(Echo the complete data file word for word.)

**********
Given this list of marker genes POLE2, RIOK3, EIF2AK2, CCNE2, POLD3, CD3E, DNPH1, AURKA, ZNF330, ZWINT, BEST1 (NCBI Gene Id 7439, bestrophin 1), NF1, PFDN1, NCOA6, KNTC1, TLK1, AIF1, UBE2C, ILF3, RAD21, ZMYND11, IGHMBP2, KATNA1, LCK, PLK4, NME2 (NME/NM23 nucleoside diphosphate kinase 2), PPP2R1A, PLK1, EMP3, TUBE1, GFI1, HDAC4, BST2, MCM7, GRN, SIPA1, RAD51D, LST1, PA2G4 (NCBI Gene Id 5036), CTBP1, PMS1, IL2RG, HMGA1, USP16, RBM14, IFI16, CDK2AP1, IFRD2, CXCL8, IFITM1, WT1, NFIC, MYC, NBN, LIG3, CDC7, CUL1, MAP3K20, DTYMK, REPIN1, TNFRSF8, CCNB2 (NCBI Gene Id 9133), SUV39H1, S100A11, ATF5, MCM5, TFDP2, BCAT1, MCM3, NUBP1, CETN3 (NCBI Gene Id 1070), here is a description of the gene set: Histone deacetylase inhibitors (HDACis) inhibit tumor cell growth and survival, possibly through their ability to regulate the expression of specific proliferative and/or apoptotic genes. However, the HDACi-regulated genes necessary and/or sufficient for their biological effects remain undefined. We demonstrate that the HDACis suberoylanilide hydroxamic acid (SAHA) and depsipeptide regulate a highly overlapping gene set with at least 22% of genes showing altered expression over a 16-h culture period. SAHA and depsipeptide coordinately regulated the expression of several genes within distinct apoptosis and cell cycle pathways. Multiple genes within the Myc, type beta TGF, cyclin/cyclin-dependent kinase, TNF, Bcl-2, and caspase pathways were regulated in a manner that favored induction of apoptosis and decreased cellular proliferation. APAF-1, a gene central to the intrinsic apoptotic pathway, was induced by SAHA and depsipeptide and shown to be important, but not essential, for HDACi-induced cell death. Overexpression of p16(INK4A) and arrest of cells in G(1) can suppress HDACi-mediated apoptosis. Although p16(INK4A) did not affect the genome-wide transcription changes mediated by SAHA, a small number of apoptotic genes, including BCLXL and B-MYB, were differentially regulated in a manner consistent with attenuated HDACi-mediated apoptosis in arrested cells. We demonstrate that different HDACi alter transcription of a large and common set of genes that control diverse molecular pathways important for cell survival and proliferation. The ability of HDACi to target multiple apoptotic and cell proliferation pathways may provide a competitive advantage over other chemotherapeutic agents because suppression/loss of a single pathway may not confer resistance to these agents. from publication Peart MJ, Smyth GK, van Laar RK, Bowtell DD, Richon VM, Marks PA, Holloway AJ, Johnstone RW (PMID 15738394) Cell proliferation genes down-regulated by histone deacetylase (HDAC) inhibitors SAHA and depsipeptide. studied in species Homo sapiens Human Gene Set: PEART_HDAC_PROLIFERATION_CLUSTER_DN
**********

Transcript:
Given this list of marker genes POLE2, RIOK3, EIF2AK2, CCNE2, POLD3, CD3E, DNPH1, AURKA, ZNF330, ZWINT, BEST1 (NCBI Gene Id 7439, bestrophin 1), NF1, PFDN1, NCOA6, KNTC1, TLK1, AIF1, UBE2C, ILF3, RAD21, ZMYND11, IGHMBP2, KATNA1, LCK, PLK4, NME2 (NME/NM23 nucleoside diphosphate kinase 2), PPP2R1A, PLK1, EMP3, TUBE1, GFI1, HDAC4, BST2, MCM7, GRN, SIPA1, RAD51D, LST1, PA2G4 (NCBI Gene Id 5036), CTBP1, PMS1, IL2RG, HMGA1, USP16, RBM14, IFI16, CDK2AP1, IFRD2, CXCL8, IFITM1, WT1, NFIC, MYC, NBN, LIG3, CDC7, CUL1, MAP3K20, DTYMK, REPIN1, TNFRSF8, CCNB2 (NCBI Gene Id 9133), SUV39H1, S100A11, ATF5, MCM5, TFDP2, BCAT1, MCM3, NUBP1, CETN3 (NCBI Gene Id 1070), here is a description of the gene set: Histone deacetylase inhibitors (HDACis) inhibit tumor cell growth and survival, possibly through their ability to regulate the expression of specific proliferative and/or apoptotic genes. However, the HDACi-regulated genes necessary and/or sufficient for their biological effects remain undefined. We demonstrate that the HDACis suberoylanilide hydroxamic acid (SAHA) and depsipeptide regulate a highly overlapping gene set with at least 22% of genes showing altered expression over a 16-h culture period. SAHA and depsipeptide coordinately regulated the expression of several genes within distinct apoptosis and cell cycle pathways. Multiple genes within the Myc, type beta TGF, cyclin/cyclin-dependent kinase, TNF, Bcl-2, and caspase pathways were regulated in a manner that favored induction of apoptosis and decreased cellular proliferation. APAF-1, a gene central to the intrinsic apoptotic pathway, was induced by SAHA and depsipeptide and shown to be important, but not essential, for HDACi-induced cell death. Overexpression of p16(INK4A) and arrest of cells in G(1) can suppress HDACi-mediated apoptosis. Although p16(INK4A) did not affect the genome-wide transcription changes mediated by SAHA, a small number of apoptotic genes, including BCLXL and B-MYB, were differentially regulated in a manner consistent with attenuated HDACi-mediated apoptosis in arrested cells. We demonstrate that different HDACi alter transcription of a large and common set of genes that control diverse molecular pathways important for cell survival and proliferation. The ability of HDACi to target multiple apoptotic and cell proliferation pathways may provide a competitive advantage over other chemotherapeutic agents because suppression/loss of a single pathway may not confer resistance to these agents. from publication Peart MJ, Smyth GK, van Laar RK, Bowtell DD, Richon VM, Marks PA, Holloway AJ, Johnstone RW (PMID 15738394) Cell proliferation genes down-regulated by histone deacetylase (HDAC) inhibitors SAHA and depsipeptide. studied in species Homo sapiens Human Gene Set: PEART_HDAC_PROLIFERATION_CLUSTER_DN